Irresistible Easthope Stump Puller

Pair of collectors just can’t say no to powerful Easthope stump puller mated to a 1938 Stover CT2

| August/September 2012

When our friend Ted Spoelstra suggested that he would be willing to trade us an Easthope stump puller for an item we had, we found his offer irresistible. We have always wanted a powered puller for our collection and this one was especially interesting mechanically, and it had a local history connection as well. But it was irresistible in a second way too: it can pull with an advertised force of 30,000 pounds, and when it’s securely anchored few trees can resist its powerful action, and they are torn from the ground, roots and all. We said yes to Ted’s offer.

Research on the Internet turned up some helpful information on the Easthope puller. First, we found an ad (shown in the Image Gallery) that appeared in a rural newspaper, the Granite Falls Record, in December 1928. It illustrates the basic concept: to clear a logged-off area to make it suitable for farming it is necessary to get rid of the stumps.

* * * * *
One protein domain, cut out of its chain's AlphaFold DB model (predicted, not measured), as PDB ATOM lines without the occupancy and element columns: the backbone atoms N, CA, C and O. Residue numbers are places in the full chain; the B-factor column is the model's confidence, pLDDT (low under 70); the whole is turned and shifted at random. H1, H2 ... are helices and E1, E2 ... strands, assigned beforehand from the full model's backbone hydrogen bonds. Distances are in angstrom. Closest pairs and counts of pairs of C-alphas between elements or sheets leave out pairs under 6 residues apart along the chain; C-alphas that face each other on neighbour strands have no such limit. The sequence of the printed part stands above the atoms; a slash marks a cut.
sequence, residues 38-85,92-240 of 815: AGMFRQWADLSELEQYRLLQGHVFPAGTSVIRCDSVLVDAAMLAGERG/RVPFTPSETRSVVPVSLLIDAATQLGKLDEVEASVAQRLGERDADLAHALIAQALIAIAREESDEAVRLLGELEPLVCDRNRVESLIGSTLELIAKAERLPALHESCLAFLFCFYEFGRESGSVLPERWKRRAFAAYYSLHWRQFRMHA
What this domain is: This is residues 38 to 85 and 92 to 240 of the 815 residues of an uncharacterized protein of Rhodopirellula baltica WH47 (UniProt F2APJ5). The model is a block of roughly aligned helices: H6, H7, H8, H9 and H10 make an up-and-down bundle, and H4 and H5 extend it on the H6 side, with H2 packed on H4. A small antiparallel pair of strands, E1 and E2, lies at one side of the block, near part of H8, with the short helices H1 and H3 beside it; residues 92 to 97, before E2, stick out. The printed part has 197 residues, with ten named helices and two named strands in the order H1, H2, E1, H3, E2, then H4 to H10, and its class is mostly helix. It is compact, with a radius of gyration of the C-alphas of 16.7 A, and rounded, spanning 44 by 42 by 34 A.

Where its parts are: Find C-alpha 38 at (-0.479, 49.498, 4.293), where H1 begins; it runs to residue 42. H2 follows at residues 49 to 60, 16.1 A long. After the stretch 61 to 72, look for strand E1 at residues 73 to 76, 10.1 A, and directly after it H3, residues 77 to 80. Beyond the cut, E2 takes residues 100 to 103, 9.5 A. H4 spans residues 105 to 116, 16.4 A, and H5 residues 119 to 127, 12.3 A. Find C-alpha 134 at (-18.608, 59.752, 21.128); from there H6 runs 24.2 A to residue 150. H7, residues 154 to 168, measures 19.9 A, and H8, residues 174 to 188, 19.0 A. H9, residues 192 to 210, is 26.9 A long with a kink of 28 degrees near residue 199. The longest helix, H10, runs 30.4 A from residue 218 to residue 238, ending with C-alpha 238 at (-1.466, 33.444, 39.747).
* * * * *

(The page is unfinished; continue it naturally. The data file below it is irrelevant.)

Farmers developed many techniques to remove stumps, including burning, blasting and winching by hand or with horses. The Easthope was an alternative method that used a gas engine and winch, which were mounted on skids with the engine driving the winch. An anchor cable hooked low to a stump secures the puller, and a pulling cable hooked high to another stump pulls the stump out.

What distinguishes this puller from an ordinary winch is the fact that it has two operating modes: a “winch” mode, which uses the gearing to pull in the cable briskly, and an “inch” mode, which uses an eccentric cam driving a pawl and ratchet to pull in the cable very slowly and very powerfully, an inch at a time.

Next, we found the Canadian and U.S. patents that the inventor, Ernest Easthope, was granted for his machine. A portion of his U.S. patent, number 1,680,939, is shown in the Image Gallery with the upper figure giving the overall view of the invention, and the lower figure showing detail of the clutch and eccentric cam. The primary claim in the patent is that the winch has side frames only, and cross frames are unnecessary because the winch has several sturdy axles that hold it together.

We received the puller from Ted as shown in the Image Gallery. It required some cleaning, oiling, greasing and the removal of some later modifications. We added a grease cup and replaced a couple of missing springs. We measured the sprocket and ordered a compatible driving sprocket and chain with 1-inch pitch. Ted told us that the spiral-grooved drum was made for 5/8-inch wire rope, so we had an anchor cable and pulling cable custom-made in this size. The cable shop confirmed that if the wrong size cable is used on this type of drum both the cable and drum can be damaged during a hard pull.